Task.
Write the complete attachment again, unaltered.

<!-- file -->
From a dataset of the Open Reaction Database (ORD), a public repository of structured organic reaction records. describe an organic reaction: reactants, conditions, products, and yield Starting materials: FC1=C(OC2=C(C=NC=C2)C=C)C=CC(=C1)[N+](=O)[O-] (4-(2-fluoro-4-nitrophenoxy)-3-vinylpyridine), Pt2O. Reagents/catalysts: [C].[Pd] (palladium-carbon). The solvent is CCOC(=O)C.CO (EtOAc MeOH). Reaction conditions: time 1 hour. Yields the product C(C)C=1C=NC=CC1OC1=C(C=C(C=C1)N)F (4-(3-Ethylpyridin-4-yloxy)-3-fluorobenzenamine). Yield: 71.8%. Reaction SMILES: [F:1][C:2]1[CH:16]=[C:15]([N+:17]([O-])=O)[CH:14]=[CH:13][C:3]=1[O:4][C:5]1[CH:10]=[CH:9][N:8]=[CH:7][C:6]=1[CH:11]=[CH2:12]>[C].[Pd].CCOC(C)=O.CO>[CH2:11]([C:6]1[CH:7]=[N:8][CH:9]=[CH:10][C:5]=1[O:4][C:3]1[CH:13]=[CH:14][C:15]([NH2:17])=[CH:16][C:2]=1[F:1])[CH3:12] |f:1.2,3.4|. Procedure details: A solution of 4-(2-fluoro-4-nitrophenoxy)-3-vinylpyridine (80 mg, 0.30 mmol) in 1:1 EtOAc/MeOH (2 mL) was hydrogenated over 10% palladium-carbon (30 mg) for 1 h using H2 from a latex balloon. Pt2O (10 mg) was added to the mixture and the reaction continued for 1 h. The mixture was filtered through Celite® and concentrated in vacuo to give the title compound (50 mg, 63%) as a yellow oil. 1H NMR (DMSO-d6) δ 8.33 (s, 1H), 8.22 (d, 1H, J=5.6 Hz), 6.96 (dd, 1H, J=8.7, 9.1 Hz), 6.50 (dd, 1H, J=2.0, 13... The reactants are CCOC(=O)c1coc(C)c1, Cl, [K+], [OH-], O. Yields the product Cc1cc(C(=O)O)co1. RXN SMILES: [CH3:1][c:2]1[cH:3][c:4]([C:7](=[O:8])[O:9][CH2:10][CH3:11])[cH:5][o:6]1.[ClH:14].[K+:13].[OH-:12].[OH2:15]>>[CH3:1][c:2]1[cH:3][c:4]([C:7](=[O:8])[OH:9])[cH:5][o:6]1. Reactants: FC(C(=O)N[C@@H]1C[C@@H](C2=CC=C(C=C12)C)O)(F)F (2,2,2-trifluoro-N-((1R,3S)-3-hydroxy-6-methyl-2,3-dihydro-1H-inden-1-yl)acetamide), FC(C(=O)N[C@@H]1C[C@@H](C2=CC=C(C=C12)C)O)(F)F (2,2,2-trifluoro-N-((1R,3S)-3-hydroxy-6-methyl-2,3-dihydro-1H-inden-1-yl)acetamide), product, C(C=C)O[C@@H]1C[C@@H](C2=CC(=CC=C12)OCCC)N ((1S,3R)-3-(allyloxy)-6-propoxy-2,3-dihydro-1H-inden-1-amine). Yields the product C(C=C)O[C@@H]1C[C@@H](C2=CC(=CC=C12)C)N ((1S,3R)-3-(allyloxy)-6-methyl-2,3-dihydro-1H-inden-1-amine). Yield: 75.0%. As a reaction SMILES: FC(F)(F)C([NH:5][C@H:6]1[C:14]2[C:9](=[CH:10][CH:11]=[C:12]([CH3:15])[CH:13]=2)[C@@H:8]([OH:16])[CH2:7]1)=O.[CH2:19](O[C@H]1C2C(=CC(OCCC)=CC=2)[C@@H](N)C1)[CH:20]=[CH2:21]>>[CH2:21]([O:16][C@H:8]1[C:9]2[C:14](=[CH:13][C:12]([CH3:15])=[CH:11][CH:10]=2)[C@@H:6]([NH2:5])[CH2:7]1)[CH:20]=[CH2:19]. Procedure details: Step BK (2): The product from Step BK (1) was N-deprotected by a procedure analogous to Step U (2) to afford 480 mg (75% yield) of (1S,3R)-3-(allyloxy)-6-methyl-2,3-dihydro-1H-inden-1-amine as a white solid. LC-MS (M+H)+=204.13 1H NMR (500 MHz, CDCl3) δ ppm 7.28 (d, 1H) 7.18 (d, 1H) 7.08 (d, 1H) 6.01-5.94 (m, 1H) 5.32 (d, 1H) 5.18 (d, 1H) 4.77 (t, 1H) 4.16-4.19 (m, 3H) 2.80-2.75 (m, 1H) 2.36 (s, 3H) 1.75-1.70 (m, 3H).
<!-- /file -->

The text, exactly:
From a dataset of the Open Reaction Database (ORD), a public repository of structured organic reaction records. describe an organic reaction: reactants, conditions, products, and yield Starting materials: FC1=C(OC2=C(C=NC=C2)C=C)C=CC(=C1)[N+](=O)[O-] (4-(2-fluoro-4-nitrophenoxy)-3-vinylpyridine), Pt2O. Reagents/catalysts: [C].[Pd] (palladium-carbon). The solvent is CCOC(=O)C.CO (EtOAc MeOH). Reaction conditions: time 1 hour. Yields the product C(C)C=1C=NC=CC1OC1=C(C=C(C=C1)N)F (4-(3-Ethylpyridin-4-yloxy)-3-fluorobenzenamine). Yield: 71.8%. Reaction SMILES: [F:1][C:2]1[CH:16]=[C:15]([N+:17]([O-])=O)[CH:14]=[CH:13][C:3]=1[O:4][C:5]1[CH:10]=[CH:9][N:8]=[CH:7][C:6]=1[CH:11]=[CH2:12]>[C].[Pd].CCOC(C)=O.CO>[CH2:11]([C:6]1[CH:7]=[N:8][CH:9]=[CH:10][C:5]=1[O:4][C:3]1[CH:13]=[CH:14][C:15]([NH2:17])=[CH:16][C:2]=1[F:1])[CH3:12] |f:1.2,3.4|. Procedure details: A solution of 4-(2-fluoro-4-nitrophenoxy)-3-vinylpyridine (80 mg, 0.30 mmol) in 1:1 EtOAc/MeOH (2 mL) was hydrogenated over 10% palladium-carbon (30 mg) for 1 h using H2 from a latex balloon. Pt2O (10 mg) was added to the mixture and the reaction continued for 1 h. The mixture was filtered through Celite® and concentrated in vacuo to give the title compound (50 mg, 63%) as a yellow oil. 1H NMR (DMSO-d6) δ 8.33 (s, 1H), 8.22 (d, 1H, J=5.6 Hz), 6.96 (dd, 1H, J=8.7, 9.1 Hz), 6.50 (dd, 1H, J=2.0, 13... The reactants are CCOC(=O)c1coc(C)c1, Cl, [K+], [OH-], O. Yields the product Cc1cc(C(=O)O)co1. RXN SMILES: [CH3:1][c:2]1[cH:3][c:4]([C:7](=[O:8])[O:9][CH2:10][CH3:11])[cH:5][o:6]1.[ClH:14].[K+:13].[OH-:12].[OH2:15]>>[CH3:1][c:2]1[cH:3][c:4]([C:7](=[O:8])[OH:9])[cH:5][o:6]1. Reactants: FC(C(=O)N[C@@H]1C[C@@H](C2=CC=C(C=C12)C)O)(F)F (2,2,2-trifluoro-N-((1R,3S)-3-hydroxy-6-methyl-2,3-dihydro-1H-inden-1-yl)acetamide), FC(C(=O)N[C@@H]1C[C@@H](C2=CC=C(C=C12)C)O)(F)F (2,2,2-trifluoro-N-((1R,3S)-3-hydroxy-6-methyl-2,3-dihydro-1H-inden-1-yl)acetamide), product, C(C=C)O[C@@H]1C[C@@H](C2=CC(=CC=C12)OCCC)N ((1S,3R)-3-(allyloxy)-6-propoxy-2,3-dihydro-1H-inden-1-amine). Yields the product C(C=C)O[C@@H]1C[C@@H](C2=CC(=CC=C12)C)N ((1S,3R)-3-(allyloxy)-6-methyl-2,3-dihydro-1H-inden-1-amine). Yield: 75.0%. As a reaction SMILES: FC(F)(F)C([NH:5][C@H:6]1[C:14]2[C:9](=[CH:10][CH:11]=[C:12]([CH3:15])[CH:13]=2)[C@@H:8]([OH:16])[CH2:7]1)=O.[CH2:19](O[C@H]1C2C(=CC(OCCC)=CC=2)[C@@H](N)C1)[CH:20]=[CH2:21]>>[CH2:21]([O:16][C@H:8]1[C:9]2[C:14](=[CH:13][C:12]([CH3:15])=[CH:11][CH:10]=2)[C@@H:6]([NH2:5])[CH2:7]1)[CH:20]=[CH2:19]. Procedure details: Step BK (2): The product from Step BK (1) was N-deprotected by a procedure analogous to Step U (2) to afford 480 mg (75% yield) of (1S,3R)-3-(allyloxy)-6-methyl-2,3-dihydro-1H-inden-1-amine as a white solid. LC-MS (M+H)+=204.13 1H NMR (500 MHz, CDCl3) δ ppm 7.28 (d, 1H) 7.18 (d, 1H) 7.08 (d, 1H) 6.01-5.94 (m, 1H) 5.32 (d, 1H) 5.18 (d, 1H) 4.77 (t, 1H) 4.16-4.19 (m, 3H) 2.80-2.75 (m, 1H) 2.36 (s, 3H) 1.75-1.70 (m, 3H).